24) (Silksworth Hall, co. Durham). (co. Middlesex, and Herrington and Sunderland, co. Durham). Vert guttee d’eau on a chev. betw. three bucks trippant or, as many cinquefoils gu. Crest—A buck or, supporting with the dexter foreleg an escutcheon quarterly gu. and gold, in the 1st quarter a cross flory ar. Motto—Post nubila Phoebus.
25) Vert on a chev. betw. three goats pass, or, as many lozenges gu. Crest—Out of a mural coronet per pale gu. and or, a demi stag per pale of the last and first, the horns counterchanged.
26) (Sir Christopher Robinson, Knt., King’s Advo¬ate, of Bedford Square, London). Vert a chev. or, betw. three bucks trippant ppr. Crest—A buck statant ppr.
27) (Hill Redware, co. Stafford). Vert on a chev. betw. three bucks trippant or, as many cinquefoils gu. Crest—A buck trippant or.
28) (co. Stafford). Per bend wavy or and gu. two escallop shells counterchanged.
29) (Haveringate Bower, co. Essex). Ar. a chev. sa. betw. three stags trippant ppr. Crest—A stag trippant, as in the arms.
30) (Aigburth, co. Lancaster). Vert on a chev. betw. three stags at gaze or, each charged on the shoulder with a martlet sa. as many gates gu. Crest—On a crown vallary a stag at gaze or, supporting with the dexter forefoot an escutcheon per saltire purp. and of the last, charged with a saltire erm. Motto—Virtute non verbis.
31) (Kingston-upon-Hull, co. York; an ancient family of that town; the heiress, Anne Reynolds, only child of Pickering Robinson, Esq., of Rawcliffe, m. in 1774, John Rogers, of Yarlington, co. Somerset, High Sheriff of the co. 1804). Vert a chev. betw. three bucks trippant or.
32) (William Robinson, LL.D., of Tottenham). Per pale or and vert on a chev. betw. three stags trippant as many trefoils all counterchanged. Crest—A stag per pale or and vert resting the forepaw on an escutcheon vert, charged with a trefoil gold. Motto—Virtus pretiosior auro.
33) (granted to James Robinson, Esq., of Sunderland). Vert a chev. erminois betw. two cinquefoils pierced in chief and a stag trippant in base or, a border engr. of the last. Crest—A mount vert, thereon a stag reguard. or, holding in the mouth a cross calvary in bend sinister gu. the dexter forepaw resting on a cinquefoil pierced, as in the arms.
34) (Boston, co. Lincoln). Vert on a cher. betw. three bucks trippant or, as many suns gu. Crest—A buck pass. sa. bezantée.
35) (London). Ar. a chev. gu. betw. three bucks trippant ppr. on a chief az. a sword erect of the first, hilt or, betw. two double keys endorsed and linked of the third.
36) (London, and Drayton Bassett, co. Stafford). Per pale or and az. a cross patonce counterchanged, a chief quarterly of the first and second, in the dexter chief and sinister base points two lions pass. guard. az. in the sinister chief and dexter base three bezants. Crest—A goldfinch ppr. standing on the sun in splendour or.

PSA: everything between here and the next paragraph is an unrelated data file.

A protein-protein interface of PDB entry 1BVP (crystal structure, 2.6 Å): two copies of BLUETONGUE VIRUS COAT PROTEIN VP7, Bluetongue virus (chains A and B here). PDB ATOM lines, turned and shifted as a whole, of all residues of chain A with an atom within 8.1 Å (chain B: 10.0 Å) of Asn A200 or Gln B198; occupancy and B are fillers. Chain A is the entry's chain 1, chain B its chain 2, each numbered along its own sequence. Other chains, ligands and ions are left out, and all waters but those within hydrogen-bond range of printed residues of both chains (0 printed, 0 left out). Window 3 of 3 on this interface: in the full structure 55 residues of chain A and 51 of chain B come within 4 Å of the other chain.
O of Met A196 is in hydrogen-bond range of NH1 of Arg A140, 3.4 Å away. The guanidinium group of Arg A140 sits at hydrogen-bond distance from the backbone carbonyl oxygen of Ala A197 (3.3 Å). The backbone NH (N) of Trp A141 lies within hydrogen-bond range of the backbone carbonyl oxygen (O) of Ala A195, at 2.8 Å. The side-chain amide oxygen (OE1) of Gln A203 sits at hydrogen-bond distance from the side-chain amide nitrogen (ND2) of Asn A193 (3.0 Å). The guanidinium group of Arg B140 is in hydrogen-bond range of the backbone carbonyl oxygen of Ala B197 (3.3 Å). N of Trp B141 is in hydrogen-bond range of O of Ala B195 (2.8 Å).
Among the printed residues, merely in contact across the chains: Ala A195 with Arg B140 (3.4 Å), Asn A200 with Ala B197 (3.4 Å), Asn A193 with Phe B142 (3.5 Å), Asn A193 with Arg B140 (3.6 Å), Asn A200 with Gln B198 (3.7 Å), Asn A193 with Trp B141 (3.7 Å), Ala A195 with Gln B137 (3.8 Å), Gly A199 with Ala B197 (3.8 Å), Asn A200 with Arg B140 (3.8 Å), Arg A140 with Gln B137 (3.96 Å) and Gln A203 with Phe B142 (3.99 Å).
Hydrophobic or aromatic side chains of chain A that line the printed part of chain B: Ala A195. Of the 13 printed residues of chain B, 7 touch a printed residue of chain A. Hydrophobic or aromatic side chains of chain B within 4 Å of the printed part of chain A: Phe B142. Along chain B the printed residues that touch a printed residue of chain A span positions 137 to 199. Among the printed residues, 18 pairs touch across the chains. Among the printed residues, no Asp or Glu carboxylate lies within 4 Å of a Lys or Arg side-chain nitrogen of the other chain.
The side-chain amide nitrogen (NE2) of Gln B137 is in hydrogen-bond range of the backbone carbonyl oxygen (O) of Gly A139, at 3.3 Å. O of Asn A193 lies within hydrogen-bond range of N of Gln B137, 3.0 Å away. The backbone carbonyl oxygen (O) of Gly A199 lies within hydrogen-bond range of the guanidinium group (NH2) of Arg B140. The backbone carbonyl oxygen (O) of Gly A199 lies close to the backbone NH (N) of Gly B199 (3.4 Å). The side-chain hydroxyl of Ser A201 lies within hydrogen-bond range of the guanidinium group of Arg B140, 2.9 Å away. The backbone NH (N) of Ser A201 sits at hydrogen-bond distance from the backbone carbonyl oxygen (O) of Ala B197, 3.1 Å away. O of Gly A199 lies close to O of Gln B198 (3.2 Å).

37) (London, and co. York, 1634). Or, on a chev. gu. betw. three stags trippant vert as many cinqufefoils of the first. Crest—A stag trippant vert, attired or, bezantée.
38) (Cransley, co. Northampton, and co. Northumberland, 1611). Vert on a chev. betw. three bucks or, as many lozenges gu. Crest—Out of a mural coronet chequy ar. and gu. a demi buck or, attired ppr.
39) (Bath, co. Somerset; granted 1772, to William Robinson, Esq.). Vert on a chev. betw. three bucks trippant or, a wreath of laurel betw. two cinquefoils gu. Crest—On a mural coronet gu. a buck at gaze or.
40) (Kentwell Hall, co. Suffolk, bart., extinct 1743; Sir Thomas Robinson, Knt., Prothonotary of the Common Pleas, was created a bart. 1682; the third bart. d. s. p.). Vert on a chev. betw. three bucks trippant or, as many cinquefoils gu. Crest—A buck trippant or.
41) (Southwold, co. Suffolk). Same Arms, the cinquefoils slipped. Crest—A stag’s head erased or.
42) (certified May, 1779, to Capt. John Robinson). Vert on a chev. betw. three bucks trippant or, each charged on the side with an erm. spot sa. as many cinquefoils gu. Crest—A stag trippant or, charged on the side with an erm. spot sa.
43) (Kirby Frith, co. Leicester). Vert a chev engr. ar. betw. two stags statant at gaze or, semée of torteaux in chief and a stirrup leather of the third in base. Crest—A mount vert, thereon a stag statant at gaze or, semée of tor- tcaux, attired gu. betw. the attires an estoile gold, the dexter foot resting on a stirrup iron sa.
44) Vert on a chev. betw. three bucks trippant or, as many cinquefoils ar. Crest—A buck trippant or.
45) Vert a chev. betw. three bucks or. Crest—On a ducal coronet or, a mount vert, thereon a buck of the first.
46) Or, three bars wavy az. in chief four fleurs-de-lis sa. on a canton of the field a bend gu. charged with a crescent ar.; another,
47) Vert a fret or, on a chief of the second three escallops erm.
48) Vert a chev. betw. two cinquefoils in chief and a buck pass, in base all or.
49) Az. a flying fish in bend ar. on a chief of the last three roses gu. seeded or, barbed vert.
50) (Frederick Robinson, M.D., Scots Fusilier Guards). Vert on a chev. erm. betw. two stags trippant ar. two swords in saltire ppr. betw. as many cinquefoils of the field. Crest—Upon a mount vert amid fern ppr. a stag trippant or, guttée vert.
51) (Dullingham, co. Cambridge, and Denston Hall, co. Suffolk; exemplified to Christopher William Pigott, Esq., on his assuming by royal licence, 1857, the surname of Robinson). Quarterly, 1st and 4th, vert on a chev. betw. three stags Statant or, as many trefoils gu., for Robinson; 2nd and 3rd, az. a fret ar. on a chief dancettée of the last three leopards’ faces gu., for Jeaffreson. Crests—1st, Robinson: A stag statant or, pellety attired ar.; 2nd, Jeaffreson : A talbot's head erased ar. eared gu.